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By: Russell Pearlman
Things were looking so promising for the big tech firm last February. Revenue had risen 37 percent in 2021, and 2022 was looking pretty good too. Sure, the US Federal Reserve was choreographing a series of aggressive interest-rate hikes that would likely lead to a significant economic slowdown. But the tech firm’s CEO expected more opportunities to find new customers and charge higher prices. He told investors the firm anticipated an 11 percent hike in revenue for the year, and would be expanding its workforce by 20 percent.
Not even 10 months later, the firm was acknowledging to investors, employees, and everyone else that the growth had never showed up—that revenues had actually fallen from 2021. Instead of a hiring binge, the company began a purge, cutting the workforce by 10 percent while freezing thousands of open positions.
It’s become painfully obvious: wide swaths of corporate America bungled their recent growth projections. In the fall of 2022, fully 29 percent of S&P 500 index member companies missed analysts’ sales estimates—estimates significantly influenced by information provided by the companies themselves. It’s a figure that surpasses even the quarterly miss rates of the pandemic era, when much of the world’s economy was on hold.
Experts say that these overly rosy forecasts aren’t surprising—and that firms will resume making them once the latest economic downturn ends. Leaders’ incentives largely depend on optimistic projections. CEOs have an average job tenure of about six years, and they don’t get higher salaries, board seats, or increased prestige if they don’t promise growth. “No one wants to be the CEO of a company that’s shrinking,” says Matthew Josefy, a professor at the Indiana University Kelley School of Business. Many leaders believe that they’ll be punished by stakeholders if they don’t promise significant growth—whether or not they ultimately produce it. This is especially true for many leaders of smaller firms, who have sold investors on the promise of meteoric growth. They have to keep that story going, Josefy says, even as prospects seem to be leveling out.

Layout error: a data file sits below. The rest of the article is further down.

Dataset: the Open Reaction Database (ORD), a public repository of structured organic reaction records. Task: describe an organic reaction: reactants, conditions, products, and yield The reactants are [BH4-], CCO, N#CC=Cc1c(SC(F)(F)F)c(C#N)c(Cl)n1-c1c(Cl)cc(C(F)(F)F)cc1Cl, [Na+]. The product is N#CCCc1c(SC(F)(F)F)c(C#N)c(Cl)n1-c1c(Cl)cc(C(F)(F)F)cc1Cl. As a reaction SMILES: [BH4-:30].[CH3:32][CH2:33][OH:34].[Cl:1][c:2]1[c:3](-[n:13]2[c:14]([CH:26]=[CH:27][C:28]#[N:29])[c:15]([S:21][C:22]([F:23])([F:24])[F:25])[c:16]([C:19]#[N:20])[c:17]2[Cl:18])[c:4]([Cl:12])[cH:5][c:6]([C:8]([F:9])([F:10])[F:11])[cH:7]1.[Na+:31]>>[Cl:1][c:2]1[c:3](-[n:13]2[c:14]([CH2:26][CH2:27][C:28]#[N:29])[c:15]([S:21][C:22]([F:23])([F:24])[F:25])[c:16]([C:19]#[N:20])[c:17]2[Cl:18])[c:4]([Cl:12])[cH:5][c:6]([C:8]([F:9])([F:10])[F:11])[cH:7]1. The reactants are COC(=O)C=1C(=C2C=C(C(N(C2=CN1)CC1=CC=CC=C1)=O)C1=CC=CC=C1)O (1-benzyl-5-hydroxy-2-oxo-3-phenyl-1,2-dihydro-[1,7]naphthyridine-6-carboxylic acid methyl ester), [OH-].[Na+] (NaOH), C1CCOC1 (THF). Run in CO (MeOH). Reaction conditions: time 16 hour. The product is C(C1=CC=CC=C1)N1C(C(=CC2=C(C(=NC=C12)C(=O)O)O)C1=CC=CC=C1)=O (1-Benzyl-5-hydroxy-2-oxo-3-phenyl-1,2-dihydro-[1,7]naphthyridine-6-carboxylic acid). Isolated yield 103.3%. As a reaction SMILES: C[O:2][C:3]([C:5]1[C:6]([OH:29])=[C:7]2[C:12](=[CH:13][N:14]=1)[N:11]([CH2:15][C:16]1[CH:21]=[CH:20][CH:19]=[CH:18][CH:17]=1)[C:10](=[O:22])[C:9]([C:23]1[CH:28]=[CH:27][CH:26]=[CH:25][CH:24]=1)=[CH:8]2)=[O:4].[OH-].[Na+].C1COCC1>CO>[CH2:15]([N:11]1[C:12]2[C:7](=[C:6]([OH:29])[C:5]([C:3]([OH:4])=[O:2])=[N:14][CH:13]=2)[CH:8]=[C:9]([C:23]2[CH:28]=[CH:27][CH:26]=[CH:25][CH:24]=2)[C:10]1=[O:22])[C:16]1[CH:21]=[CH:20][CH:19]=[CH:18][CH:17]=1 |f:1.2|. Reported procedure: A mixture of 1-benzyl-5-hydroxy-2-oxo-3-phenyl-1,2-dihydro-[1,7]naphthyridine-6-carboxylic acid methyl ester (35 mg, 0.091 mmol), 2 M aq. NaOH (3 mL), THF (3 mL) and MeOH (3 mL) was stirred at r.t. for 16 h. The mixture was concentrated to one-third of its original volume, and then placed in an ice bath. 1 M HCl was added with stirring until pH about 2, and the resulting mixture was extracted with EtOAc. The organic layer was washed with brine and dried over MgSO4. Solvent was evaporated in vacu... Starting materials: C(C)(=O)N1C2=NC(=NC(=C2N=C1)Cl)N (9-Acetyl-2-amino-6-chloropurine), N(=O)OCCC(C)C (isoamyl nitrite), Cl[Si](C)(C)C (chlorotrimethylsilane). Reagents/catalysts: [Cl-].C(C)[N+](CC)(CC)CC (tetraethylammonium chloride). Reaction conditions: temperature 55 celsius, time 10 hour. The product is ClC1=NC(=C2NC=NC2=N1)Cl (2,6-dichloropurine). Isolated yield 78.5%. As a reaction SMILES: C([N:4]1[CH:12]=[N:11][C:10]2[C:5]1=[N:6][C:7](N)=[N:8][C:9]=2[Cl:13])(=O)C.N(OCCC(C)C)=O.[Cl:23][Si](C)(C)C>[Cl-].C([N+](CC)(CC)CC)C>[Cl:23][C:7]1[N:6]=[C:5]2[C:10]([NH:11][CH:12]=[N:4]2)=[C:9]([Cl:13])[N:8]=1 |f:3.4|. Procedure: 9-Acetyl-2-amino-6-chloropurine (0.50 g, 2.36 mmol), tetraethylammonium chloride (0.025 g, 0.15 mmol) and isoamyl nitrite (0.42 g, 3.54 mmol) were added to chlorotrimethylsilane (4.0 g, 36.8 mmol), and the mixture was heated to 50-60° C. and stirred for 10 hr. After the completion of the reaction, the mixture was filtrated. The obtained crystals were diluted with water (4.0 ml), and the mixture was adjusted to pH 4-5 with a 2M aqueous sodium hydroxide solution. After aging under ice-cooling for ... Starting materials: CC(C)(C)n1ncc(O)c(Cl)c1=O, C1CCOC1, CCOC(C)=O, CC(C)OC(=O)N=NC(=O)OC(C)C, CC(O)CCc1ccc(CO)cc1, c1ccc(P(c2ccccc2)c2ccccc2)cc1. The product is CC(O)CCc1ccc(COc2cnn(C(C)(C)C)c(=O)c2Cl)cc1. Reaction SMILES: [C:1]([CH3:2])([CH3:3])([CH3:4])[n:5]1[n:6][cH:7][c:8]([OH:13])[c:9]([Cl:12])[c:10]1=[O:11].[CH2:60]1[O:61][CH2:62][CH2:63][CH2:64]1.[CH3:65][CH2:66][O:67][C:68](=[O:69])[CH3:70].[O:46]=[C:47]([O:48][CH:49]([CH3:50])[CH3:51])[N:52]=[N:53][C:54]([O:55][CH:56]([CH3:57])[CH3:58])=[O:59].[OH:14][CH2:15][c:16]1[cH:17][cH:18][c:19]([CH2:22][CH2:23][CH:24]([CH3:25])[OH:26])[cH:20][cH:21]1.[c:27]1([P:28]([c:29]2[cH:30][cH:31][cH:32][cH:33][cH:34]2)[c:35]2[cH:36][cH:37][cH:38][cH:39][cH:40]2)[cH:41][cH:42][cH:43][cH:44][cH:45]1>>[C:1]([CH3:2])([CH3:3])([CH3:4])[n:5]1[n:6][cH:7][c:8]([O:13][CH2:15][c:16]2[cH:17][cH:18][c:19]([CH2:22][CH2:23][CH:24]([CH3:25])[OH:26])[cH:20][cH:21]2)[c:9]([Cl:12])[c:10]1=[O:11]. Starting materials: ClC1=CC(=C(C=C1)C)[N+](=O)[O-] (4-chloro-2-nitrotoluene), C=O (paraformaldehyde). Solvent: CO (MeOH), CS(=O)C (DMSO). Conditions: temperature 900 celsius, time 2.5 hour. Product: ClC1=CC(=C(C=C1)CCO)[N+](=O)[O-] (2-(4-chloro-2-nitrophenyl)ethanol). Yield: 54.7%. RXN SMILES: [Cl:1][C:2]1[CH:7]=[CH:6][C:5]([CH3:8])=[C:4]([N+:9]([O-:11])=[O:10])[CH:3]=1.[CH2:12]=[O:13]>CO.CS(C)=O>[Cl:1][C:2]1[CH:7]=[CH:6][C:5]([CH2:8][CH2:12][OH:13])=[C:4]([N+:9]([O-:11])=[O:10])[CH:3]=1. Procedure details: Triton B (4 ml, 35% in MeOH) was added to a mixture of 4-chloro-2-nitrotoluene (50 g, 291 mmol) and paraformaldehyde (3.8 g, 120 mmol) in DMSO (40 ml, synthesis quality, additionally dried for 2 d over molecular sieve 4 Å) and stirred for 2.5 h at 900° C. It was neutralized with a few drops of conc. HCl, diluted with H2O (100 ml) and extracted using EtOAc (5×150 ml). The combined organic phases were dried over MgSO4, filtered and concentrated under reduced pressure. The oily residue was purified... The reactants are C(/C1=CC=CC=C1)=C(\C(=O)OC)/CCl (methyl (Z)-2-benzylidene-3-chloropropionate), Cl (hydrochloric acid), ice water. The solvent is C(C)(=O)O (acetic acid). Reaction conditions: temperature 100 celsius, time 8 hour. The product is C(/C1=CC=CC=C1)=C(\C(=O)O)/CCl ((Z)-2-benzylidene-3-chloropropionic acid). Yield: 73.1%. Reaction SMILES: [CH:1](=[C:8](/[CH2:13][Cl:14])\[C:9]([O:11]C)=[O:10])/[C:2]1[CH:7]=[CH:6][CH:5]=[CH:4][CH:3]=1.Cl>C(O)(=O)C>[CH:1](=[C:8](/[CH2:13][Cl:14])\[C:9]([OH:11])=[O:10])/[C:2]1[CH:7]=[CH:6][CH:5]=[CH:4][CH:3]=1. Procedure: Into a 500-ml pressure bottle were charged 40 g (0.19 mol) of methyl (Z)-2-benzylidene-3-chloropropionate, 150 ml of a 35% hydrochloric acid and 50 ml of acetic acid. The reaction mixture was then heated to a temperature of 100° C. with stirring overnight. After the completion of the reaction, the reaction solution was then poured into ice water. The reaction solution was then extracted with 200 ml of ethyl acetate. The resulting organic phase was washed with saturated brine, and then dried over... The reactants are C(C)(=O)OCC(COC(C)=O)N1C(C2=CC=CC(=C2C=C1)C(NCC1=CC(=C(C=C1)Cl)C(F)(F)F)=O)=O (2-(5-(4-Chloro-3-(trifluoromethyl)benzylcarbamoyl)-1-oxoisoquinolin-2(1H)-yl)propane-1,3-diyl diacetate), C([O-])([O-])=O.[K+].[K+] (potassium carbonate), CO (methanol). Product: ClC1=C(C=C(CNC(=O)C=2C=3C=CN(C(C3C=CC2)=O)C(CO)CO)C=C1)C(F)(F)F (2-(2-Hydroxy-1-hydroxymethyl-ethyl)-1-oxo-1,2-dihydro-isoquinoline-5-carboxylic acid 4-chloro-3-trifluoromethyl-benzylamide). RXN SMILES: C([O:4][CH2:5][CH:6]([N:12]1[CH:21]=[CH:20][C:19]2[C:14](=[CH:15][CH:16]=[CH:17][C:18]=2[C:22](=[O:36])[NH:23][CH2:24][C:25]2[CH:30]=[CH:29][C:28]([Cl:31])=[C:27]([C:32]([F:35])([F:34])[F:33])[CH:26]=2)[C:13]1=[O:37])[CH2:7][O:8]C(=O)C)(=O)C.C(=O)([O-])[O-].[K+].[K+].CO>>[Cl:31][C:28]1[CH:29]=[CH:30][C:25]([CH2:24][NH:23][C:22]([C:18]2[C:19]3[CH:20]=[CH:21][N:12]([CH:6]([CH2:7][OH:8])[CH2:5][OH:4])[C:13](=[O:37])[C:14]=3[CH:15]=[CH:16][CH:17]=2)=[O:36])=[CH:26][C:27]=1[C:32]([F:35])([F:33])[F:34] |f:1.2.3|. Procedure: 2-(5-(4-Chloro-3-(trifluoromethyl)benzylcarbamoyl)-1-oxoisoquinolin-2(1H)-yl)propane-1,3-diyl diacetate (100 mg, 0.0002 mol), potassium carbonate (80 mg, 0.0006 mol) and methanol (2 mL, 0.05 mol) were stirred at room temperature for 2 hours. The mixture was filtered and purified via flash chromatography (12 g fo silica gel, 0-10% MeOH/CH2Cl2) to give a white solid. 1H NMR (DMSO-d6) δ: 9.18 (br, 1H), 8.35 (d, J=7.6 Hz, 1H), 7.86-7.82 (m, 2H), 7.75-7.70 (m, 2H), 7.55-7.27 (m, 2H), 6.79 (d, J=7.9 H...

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This wouldn’t be the first time companies have botched sales projections—the bursting of the dot-com bubble in 2000 made many growth forecasts look foolish. But the stakes are higher now, because desperate companies hired literally millions of workers to bring about their rosy projections. Now those same companies are embarking on waves of layoffs and cutting back on ambitious expansion plans.
People well below the executive ranks may have an even rosier picture. Salespeople, for instance, are naturally an optimistic bunch, says Mark Grimshaw, Korn Ferry senior client partner and member of the firm’s Global Sales and Service practice. Many will assume that if they closed three massive deals last year, they’ll do it again this year. Too many companies, Grimshaw says, don’t ask hard questions about growth projections. “You have to be able to look more realistically across the board,” he says.
The good news is that there are ways to fix forecasting. First, experts say, leaders need to create a culture where accurate forecasting is rewarded and appreciated. “It isn’t always,” says Grimshaw, who emphasizes that leaders must be firm about this intention. Other pros recommend against relying on any single forecast. Combining multiple, independent judgments, they say, is more likely to yield an accurate answer. The most important fix, and perhaps the easiest one to achieve, is to have someone inside the company—someone not overly incentivized to pick rosy scenarios—who will ask tough questions about growth projections. “They won’t suffer from the same thing salespeople do,” Grimshaw says.